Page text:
New Yorkers continue to report much higher than normal rates of depression and anxiety, but much less than at their peak in mid-April. As they witness the surge in COVID-19 cases in states that re-opened early, New Yorkers have also grown significantly more hesitant about resuming normal activities than they reported in May. Employment and housing worries remain a serious concern for many. These are the major findings of the 13th city and statewide tracking survey from the CUNY Graduate School of Public Health and Health Policy (CUNY SPH), June 26-28.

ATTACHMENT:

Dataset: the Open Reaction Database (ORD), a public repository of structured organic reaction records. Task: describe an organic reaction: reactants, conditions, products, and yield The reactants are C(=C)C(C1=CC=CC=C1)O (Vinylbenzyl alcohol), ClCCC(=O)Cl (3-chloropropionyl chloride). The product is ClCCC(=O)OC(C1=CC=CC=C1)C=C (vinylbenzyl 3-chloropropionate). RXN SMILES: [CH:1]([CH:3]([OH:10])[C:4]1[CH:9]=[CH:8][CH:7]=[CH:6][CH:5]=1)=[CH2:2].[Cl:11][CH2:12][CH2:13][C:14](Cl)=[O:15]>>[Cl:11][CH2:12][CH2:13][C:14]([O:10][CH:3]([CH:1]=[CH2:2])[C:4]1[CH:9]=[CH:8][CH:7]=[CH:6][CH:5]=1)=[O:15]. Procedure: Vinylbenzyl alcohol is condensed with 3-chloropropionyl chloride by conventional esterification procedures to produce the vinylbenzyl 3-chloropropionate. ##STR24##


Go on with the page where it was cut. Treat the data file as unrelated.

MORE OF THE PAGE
As May 2020 began, 65% of New Yorkers said they would see their doctor for a routine visit beginning at the start of the next month. In June, that number dropped to 33%. In early May, 46% said they would go for a haircut starting June 1, but by the end of June, only 33% said they would do so as of July 1. The number who thought they would go to a restaurant after the first of the following month dropped from 31% to 20%. Moreover, a far greater number of respondents now say they plan to wait for a safe and effective vaccine to be widely available before they take part in many routine activities. In May, for example, 31% said they would wait for a vaccine before going to an outdoor concert; in June, nearly twice that number (60%) said they would wait for a vaccine.